Bhuvneshwar Kumar: World Cricket's Bowler of the Month, July 2014

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Bhuvneshwar Kumar: World Cricket's Bowler of the Month, July 2014
Stu Forster/Getty Images

When India's squad for the current tour of England was named, the absence of Zaheer Khan (who turned out be injured) raised a few eyebrows...but not Bhuvneshwar Kumar's.

The 24-year-old has grabbed the opportunity of leading India's attack on a tough overseas tour with both hands, picking up 15 wickets in the three Tests so far. 

And even more important than that, despite Dale Steyn's impressive showing in Sri Lanka and late rallies from Jimmy Anderson and Moeen Ali, Kumar has won the coveted Bleacher Report World Cricket Bowler of the Month Award!

Ross Setford/Associated Press

Prior to this series, Kumar was one of a pack of jostling, almost interchangeable, Indian seamers and had taken just nine wickets in six Test matches.

But the English conditions, despite delivering some benign wickets, have seen the swing-bowler extraordinaire claim two five-wicket hauls to firmly establish his name on the international scene.

The first "five-for" came at Trent Bridge test where, on an Indian-style pitch, Kumar almost single-handedly plunged England into big trouble until a freak last wicket partnership between Joe Root and Anderson sent the game into drawsville.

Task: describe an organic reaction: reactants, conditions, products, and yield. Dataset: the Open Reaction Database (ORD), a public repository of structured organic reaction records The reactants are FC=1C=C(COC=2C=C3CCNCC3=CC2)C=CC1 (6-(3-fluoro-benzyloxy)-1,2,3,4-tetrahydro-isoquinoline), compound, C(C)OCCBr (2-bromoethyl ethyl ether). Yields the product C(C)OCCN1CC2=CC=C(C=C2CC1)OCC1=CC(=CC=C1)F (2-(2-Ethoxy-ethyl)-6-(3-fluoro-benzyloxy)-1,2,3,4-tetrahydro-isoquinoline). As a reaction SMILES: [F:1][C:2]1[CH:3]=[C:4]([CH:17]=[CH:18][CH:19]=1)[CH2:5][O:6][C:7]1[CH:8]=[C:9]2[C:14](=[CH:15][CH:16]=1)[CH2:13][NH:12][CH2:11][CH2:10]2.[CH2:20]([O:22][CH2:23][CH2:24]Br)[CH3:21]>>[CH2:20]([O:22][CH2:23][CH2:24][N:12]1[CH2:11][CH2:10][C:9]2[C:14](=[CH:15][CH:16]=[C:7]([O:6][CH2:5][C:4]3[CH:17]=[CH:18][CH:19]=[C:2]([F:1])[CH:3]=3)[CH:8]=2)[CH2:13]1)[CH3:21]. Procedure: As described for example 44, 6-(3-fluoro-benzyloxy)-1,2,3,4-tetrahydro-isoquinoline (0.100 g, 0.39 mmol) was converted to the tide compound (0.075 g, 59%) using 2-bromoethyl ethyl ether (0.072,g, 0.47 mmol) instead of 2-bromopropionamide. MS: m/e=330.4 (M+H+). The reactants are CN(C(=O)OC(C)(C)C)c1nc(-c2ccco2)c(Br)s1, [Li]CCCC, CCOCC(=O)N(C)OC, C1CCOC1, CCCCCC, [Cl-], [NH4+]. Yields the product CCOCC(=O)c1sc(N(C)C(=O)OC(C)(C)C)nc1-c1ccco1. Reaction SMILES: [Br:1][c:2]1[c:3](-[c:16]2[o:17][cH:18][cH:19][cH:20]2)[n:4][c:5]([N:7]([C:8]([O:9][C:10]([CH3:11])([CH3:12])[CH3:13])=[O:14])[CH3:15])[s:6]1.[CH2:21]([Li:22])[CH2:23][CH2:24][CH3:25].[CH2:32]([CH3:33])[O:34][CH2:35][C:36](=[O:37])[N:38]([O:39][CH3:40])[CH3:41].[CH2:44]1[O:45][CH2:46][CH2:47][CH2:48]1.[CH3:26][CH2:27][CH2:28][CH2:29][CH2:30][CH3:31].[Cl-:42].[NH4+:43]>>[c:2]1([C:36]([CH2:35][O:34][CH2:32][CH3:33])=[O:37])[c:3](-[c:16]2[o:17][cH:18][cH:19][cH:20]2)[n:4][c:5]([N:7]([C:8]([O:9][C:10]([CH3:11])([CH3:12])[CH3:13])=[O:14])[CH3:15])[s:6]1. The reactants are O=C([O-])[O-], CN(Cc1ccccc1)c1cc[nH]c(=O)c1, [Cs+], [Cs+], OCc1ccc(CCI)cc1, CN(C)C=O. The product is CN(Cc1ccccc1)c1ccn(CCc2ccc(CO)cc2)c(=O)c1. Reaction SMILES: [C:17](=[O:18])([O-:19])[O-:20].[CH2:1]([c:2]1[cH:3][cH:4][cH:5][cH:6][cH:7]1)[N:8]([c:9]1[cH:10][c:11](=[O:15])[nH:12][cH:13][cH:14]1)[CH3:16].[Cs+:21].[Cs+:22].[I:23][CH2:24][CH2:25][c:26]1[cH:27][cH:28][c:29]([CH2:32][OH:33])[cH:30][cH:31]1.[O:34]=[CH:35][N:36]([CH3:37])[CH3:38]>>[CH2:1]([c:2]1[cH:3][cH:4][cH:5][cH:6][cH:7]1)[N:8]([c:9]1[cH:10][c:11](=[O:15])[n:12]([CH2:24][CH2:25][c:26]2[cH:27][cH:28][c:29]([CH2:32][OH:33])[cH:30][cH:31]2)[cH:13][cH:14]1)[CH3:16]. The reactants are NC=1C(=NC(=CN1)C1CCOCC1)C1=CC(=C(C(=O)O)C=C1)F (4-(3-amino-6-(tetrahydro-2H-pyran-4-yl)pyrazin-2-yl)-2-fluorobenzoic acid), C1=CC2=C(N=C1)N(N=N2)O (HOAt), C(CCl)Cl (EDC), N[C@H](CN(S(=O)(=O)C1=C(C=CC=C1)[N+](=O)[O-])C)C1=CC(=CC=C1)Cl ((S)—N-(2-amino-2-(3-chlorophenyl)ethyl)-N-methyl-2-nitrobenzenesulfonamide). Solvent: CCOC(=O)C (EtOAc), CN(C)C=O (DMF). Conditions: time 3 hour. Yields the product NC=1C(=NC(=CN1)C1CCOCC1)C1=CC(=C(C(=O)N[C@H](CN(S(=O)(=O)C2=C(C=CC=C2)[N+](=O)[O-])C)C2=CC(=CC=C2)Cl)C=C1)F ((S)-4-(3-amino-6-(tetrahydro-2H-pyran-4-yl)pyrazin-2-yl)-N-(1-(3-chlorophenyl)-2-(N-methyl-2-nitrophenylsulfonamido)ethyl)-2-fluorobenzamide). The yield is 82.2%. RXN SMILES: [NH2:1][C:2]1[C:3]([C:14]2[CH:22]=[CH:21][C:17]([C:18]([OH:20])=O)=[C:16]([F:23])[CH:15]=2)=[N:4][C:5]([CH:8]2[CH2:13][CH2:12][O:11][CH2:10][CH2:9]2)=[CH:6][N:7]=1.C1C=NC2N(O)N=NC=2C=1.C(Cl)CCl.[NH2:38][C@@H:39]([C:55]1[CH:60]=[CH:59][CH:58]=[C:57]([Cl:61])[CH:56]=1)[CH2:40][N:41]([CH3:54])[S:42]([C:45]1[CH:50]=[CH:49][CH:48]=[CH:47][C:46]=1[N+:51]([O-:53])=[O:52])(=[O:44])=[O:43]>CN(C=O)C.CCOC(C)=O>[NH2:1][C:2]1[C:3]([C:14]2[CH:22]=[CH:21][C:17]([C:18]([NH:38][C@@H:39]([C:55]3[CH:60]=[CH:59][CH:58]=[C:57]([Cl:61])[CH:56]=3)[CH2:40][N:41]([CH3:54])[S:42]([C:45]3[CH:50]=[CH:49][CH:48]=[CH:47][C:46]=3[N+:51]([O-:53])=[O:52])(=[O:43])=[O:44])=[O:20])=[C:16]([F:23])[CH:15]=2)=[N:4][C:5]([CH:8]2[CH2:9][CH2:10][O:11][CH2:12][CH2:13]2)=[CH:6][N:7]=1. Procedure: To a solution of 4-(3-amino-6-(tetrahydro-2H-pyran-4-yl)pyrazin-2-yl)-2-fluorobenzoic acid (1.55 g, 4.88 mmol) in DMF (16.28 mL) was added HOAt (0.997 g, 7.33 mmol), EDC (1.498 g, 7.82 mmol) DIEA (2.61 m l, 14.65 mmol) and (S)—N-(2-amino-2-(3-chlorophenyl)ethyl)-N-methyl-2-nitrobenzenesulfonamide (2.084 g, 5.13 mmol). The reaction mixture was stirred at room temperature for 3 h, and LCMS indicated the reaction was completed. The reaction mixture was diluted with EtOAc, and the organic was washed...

At Lord's, the paceman earned himself a place on the honour's board by using the ground's famous slope to take six for 82 in the first innings, a haul which included England's top-four batsmen. While a miserly, albeit wicketless return, in the second innings, piled the pressure on the homeside's doomed run chase.

OK, so things didn't quite go to plan at the Rose Bowl for Kumar or India, where, despite struggling with his length, he still collected four more scalps to add to his tally.

So where did this red-hot form come from? Kumar had bowled innocuously in two lethargic and wicketless warm-up games and, in fact, hadn't even played a red-ball game since a Test match against the West Indies in November 2013.

However, his 20 wickets in the 2014 IPL and an economy rate of 6.65 presumably did wonders for his confidence. And the early innings movement of the Duke ball in English also can invigorate bowlers.

Although, given that Kumar has removed 11 different England players among his 15 victims so far, his skills at finding reverse swing make him a major threat when the cherry loses its shine.

Finally, throw in his batting—Kumar has chalked up 228 runs in this series and averages over 28 in Test cricket—and, if he can sustain these levels, India may have a new Kapil Dev on their hands.

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